Obama endorses Clinton for president: 'I'm with her'

"I know how hard this job can be. That's why I know Hillary will be so good at it. In fact, I don't think there's ever been someone so qualified to hold this office," he said in the video, which was posted on YouTube and the Clinton campaign website.
The video was recorded on Tuesday, a day after The Associated Press announced that Clinton had won the delegates necessary to clinch the nomination.
Clinton won primaries in California and three other states that day, securing a victory over Sanders in pledged delegates.
Sanders has yet to concede, however, and has continued to talk about taking his campaign to the Democratic National Convention in July.
That is looking less likely by the hour, and the release of Obama's video endorsement seemed designed to edge Sanders out the door.  
In the video, Obama congratulated Clinton "for making history" at the first woman to be the presidential nominee of the Democratic Party.
"She's got the courage, the compassion and the heart to get the job done. And I say that as somebody who had to debate her more than 20 times," said Obama, who defeated Clinton in the 2008 primary.
"I'm with her, I am fired up, and I cannot wait to get out there and campaign for Hillary."
He won't have to wait long. 
Clinton's campaign announced that the pair will campaign next Wednesday in Wisconsin. 

Clinton has talked about the tough primary with Obama in suggesting that Sanders and his supporters will eventually unify around her campaign. Sanders supporters have expressed bitterness at times over the nature of the campaign, and Democrats have openly worried about the difficulties they could face in unifying the party. 

Sanders struck a relatively positive note after meeting with Obama. He pledged to work to defeat presumptive Republican nominee Donald TrumpDonald TrumpHeadaches intensify for Democrats in Florida Stormy Daniels set to testify against former lawyer Avenatti in fraud trial Cheney challenger wins Wyoming Republican activists' straw poll MORE in November, though he did not offer an endorsement of Clinton. 
The final Democratic primary is Tuesday, in the District of Columbia, and Sanders has spoken repeatedly about how all voters should have a say in the nomination.
In the video, Obama lauded Sanders. He said he thanked Sanders at their meeting for "shining a spotlight on issues like income inequality, and the outsize influence of money in our politics, and bringing young people into the process," and then launched into a pitch for party unity.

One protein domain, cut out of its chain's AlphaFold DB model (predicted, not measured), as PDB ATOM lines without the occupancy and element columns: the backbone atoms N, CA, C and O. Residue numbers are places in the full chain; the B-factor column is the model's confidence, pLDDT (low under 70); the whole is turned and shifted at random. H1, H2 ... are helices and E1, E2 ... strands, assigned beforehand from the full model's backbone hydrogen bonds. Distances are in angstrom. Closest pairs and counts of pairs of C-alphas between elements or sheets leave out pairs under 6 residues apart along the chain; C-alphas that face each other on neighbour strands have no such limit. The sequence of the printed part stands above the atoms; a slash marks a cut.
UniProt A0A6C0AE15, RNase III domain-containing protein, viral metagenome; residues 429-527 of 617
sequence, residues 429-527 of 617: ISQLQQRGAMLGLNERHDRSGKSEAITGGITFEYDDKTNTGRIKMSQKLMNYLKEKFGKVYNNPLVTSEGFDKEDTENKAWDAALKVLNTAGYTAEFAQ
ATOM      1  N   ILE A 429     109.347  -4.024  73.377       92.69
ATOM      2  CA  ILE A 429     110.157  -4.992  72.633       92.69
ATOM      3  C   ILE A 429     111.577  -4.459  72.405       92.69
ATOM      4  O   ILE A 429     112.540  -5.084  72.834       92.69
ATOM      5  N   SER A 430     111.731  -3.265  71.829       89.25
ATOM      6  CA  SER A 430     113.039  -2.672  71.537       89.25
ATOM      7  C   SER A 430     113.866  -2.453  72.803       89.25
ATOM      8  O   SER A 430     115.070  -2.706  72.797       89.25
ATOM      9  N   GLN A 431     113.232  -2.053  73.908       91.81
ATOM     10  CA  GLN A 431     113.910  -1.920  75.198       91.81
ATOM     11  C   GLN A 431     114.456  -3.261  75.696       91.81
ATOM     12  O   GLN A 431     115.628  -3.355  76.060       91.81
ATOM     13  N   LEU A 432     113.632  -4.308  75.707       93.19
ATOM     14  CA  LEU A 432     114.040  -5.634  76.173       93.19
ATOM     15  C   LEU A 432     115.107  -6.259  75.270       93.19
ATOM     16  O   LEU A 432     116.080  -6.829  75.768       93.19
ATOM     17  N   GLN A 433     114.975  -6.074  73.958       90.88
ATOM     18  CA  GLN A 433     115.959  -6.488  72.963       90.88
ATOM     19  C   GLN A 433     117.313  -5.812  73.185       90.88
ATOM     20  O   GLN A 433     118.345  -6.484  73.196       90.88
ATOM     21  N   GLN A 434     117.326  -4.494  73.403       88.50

"Embracing that message is going to help us win in November, but more importantly, it will make the Democratic Party stronger and it will America stronger," he said. 
"Secretary Clinton and Senator Sanders may have been rivals during this primary, but they're both patriots who love this country, and they share a vision for the America that we all believe in."
White House press secretary Josh Earnest later Thursday said Obama gave Sanders a heads-up about his endorsement of Clinton, saying the two men spoke three times in the past week. 
"As a result of those conversations, I think it’s fair to say that Sen. Sanders was not at all surprised by today’s announcement," Earnest told reporters. 

The video represents a “joint endorsement” from both Obamas, Earnest said, adding that first lady Michelle ObamaMichelle LeVaughn Robinson ObamaJill Biden adds to communications team in lead-up to midterm elections Michelle Obama: 'Treat fear as a challenge' Barack Obama wishes a happy 58th birthday to 'best friend' Michelle MORE will campaign for Clinton as well. 

The president landed a dig at Trump after ticking off a handful of Democratic values. 

"Those are the values that unite us as Democrats. Those are the values that make America great. Those are the values that are going to be tested in this election," he said. 
"And if we all come together in common effort, I'm convinced we won't just win in November, we'll build on the progress that we've made, and we will win a brighter future for this country that we love." 

Clinton reacted to the endorsement on Twitter moments after the video was posted.

“Honored to have you with me, @POTUS. I'm fired up and ready to go!” she wrote.
The president reportedly spoke by phone to Sanders over the weekend, a conversation seen as the beginning of the reconciliation effort.
Renowned for his political skills, Obama is expected to play a significant role on the campaign trail for Clinton, who has admitted she is not a “natural politician.”
Obama’s approval ratings are above 50 percent, rare for a two-term president in his final year in office. That makes him more popular than both Clinton and Trump. 
The president has already previewed his role as a top surrogate for Clinton, delivering a blistering critique of Trump during a recent speech in Elkhart, Ind. 
“If what you care about in this election is your pocketbook, if what you’re concerned about is who will look out for the interests of working people and grow the middle class, if that’s what you’re concerned about, then the debate — then if that’s that you’re concerned about, the economy — the debate is not even close,” he said. 
Amie Parnes and Ben Kamisar contributed.
Updated at 2:47 p.m.